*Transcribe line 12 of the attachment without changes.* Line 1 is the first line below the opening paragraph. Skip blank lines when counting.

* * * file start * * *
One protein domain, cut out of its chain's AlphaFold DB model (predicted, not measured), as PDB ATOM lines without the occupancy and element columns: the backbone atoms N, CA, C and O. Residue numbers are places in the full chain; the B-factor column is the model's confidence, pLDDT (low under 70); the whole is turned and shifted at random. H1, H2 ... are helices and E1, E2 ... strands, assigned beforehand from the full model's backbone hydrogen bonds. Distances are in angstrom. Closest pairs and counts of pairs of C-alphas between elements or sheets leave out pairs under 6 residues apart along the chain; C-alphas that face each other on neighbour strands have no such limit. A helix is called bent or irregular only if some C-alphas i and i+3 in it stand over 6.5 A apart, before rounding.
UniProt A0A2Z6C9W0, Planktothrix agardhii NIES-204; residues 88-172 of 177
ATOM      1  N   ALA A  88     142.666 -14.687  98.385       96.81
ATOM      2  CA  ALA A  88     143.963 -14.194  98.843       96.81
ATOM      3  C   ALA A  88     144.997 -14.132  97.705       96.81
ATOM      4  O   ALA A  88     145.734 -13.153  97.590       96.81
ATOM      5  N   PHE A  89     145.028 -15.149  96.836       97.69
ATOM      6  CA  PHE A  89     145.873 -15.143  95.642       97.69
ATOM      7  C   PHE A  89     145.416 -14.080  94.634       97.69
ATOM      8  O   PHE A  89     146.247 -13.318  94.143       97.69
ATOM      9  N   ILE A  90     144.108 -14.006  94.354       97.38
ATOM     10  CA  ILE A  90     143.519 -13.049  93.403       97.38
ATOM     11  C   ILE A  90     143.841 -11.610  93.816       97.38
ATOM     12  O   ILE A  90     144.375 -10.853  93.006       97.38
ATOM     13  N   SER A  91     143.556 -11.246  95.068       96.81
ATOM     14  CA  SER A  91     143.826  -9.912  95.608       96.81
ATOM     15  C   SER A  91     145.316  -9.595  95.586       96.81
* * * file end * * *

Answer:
ATOM     11  C   ILE A  90     143.841 -11.610  93.816       97.38